According to the mission statement, Elektrolux central value is “transparency”, or openness. To integrate this in Zanussis culture was one of the major tasks the Swedish had to achieve. Conflicts were part of the Italian’s daily life. Seniority and loyalty to individuals were seen as more important than competence or commitment to the company. They were also not convinced of need for change and thought financial problems were due to former owners mistakes.
The Italians feared loosing their power not only to another company, but even worse to one from a foreign culture. In response to this attitude, Hans Werthen set a sign to the Italians when he said:” We are not buying companies in order to close them down, but to turn them into profitable ventures… and we are not Vikings, who were Norwegians, anyway.” (Case, p901) Impressively, he demonstrated that openness is a practical part of the new culture.
With the same openness, Elektrolux gained the trust of the important Unions, who have a high influence in the Italian organisation culture. Without the approval of the Unions, it would have been difficult to take over Zanussi.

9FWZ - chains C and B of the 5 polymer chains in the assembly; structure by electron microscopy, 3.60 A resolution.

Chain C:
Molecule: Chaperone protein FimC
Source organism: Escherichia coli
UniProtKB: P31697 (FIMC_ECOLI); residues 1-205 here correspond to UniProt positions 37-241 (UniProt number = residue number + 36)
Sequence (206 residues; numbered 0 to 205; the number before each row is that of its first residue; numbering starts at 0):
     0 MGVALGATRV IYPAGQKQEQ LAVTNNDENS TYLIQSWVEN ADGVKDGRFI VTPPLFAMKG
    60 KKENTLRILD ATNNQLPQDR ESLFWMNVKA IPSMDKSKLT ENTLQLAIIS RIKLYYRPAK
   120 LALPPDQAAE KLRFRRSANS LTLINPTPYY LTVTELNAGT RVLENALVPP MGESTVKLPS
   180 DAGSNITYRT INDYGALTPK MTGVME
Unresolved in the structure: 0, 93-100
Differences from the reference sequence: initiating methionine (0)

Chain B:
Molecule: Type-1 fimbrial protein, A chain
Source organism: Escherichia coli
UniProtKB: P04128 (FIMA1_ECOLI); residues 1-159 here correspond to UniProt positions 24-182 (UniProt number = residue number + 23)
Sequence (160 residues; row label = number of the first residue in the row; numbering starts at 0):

Openness is a general Elektrolux attitude, but as Quinn describes, there are “sound political or informational reasons for not announcing a strategy in its full pristine glory at this early stage.” Although not very glorious for the workers, it can be assumed that Elektrolux knew very well that they would have to make redundancies, because no acquisition can be made without. But as “effective change managers they recognised the impact their incremental decisions and action patterns have on credibility … and tried to keep in mind the symbolic implications each individual act had.” (Quinn, p118)